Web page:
Can new variants scare Americans with better pandemic behavior?

Director of the National Institute of Allergy and Infectious Diseases, Drs. “The virus will continue to develop and mutate,” Anthony Fauci said during a conversation with reporters on Friday.

Federal and state governments are trying to get the population vaccinated, but even the most optimistic forecast suggests many, if not most, Americans will have to wait until summer to get vaccinated.

Is there any way to prevent the worst? Can the use of better masks help to overcome more rigorous social testing?

President Joe Biden’s first first executive order was a federal facade order – something affecting federal offices and contractors, because he could not tell the states what to do. The American Center for Disease Control and Prevention is considering whether recommending double masking may help. Many experts recommend that Americans begin wearing N95 masks – hospital-quality facial coverings that are still in such short supply.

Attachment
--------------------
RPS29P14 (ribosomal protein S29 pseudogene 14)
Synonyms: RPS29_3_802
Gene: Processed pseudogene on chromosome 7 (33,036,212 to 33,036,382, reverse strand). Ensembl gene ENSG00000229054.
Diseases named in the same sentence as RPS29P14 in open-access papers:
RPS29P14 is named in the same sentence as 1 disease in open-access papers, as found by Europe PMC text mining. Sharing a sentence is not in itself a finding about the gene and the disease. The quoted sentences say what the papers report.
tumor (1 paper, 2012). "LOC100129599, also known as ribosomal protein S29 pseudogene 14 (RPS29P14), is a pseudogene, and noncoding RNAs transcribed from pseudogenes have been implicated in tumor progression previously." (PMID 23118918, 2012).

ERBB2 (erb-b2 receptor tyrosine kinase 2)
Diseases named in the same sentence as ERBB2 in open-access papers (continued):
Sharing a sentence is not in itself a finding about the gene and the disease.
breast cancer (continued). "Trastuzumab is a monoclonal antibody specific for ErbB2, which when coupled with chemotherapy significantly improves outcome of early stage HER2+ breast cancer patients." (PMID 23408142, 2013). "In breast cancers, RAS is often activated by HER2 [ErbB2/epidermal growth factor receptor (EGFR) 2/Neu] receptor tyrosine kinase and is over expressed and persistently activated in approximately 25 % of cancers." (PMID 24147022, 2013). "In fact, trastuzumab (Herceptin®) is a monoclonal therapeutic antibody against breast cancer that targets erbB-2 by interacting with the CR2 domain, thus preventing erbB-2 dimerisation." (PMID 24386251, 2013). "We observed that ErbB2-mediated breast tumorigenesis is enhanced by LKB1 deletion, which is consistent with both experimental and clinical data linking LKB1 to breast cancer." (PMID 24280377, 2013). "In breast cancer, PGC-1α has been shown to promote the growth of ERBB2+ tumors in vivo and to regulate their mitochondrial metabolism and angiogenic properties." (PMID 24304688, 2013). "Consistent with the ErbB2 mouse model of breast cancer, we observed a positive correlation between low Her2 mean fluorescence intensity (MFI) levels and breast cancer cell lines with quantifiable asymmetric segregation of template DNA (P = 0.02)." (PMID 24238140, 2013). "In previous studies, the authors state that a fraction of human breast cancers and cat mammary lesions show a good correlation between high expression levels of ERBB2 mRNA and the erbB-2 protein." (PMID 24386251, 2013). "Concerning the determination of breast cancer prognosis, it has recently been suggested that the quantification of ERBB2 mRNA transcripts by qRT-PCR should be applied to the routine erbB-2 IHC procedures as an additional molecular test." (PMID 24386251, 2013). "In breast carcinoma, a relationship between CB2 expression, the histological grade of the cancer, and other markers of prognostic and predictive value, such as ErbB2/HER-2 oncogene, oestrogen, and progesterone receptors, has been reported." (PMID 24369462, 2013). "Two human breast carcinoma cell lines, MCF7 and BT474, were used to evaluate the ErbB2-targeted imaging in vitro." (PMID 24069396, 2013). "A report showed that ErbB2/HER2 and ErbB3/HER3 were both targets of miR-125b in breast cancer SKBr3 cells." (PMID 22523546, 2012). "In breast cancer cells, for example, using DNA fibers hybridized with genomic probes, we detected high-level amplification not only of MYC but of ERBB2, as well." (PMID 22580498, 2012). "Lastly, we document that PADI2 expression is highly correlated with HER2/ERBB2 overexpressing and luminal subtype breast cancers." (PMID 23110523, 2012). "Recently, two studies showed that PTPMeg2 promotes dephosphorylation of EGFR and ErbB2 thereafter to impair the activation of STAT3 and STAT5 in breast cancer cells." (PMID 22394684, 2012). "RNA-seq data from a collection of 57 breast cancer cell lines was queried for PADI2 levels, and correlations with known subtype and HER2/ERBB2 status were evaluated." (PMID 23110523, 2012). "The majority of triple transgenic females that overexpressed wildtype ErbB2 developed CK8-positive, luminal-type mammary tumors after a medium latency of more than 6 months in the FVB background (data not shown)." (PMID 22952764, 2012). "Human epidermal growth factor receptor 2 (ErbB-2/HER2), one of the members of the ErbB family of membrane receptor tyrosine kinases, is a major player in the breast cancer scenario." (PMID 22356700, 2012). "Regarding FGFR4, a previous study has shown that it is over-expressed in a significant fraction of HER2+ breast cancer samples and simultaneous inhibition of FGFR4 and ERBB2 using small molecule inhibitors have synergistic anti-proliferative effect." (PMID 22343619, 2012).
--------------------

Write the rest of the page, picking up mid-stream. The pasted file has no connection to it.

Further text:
There is an uproar for more testing. The new administration has issued strict testing requirements for international travel and is debating whether testing is required for domestic travel.

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The new CDC director, Drs. Rochelle Wallensky says the introduction of new variants means that Americans should have twice the impact of what they are already being told – but millions of Americans are still not doing.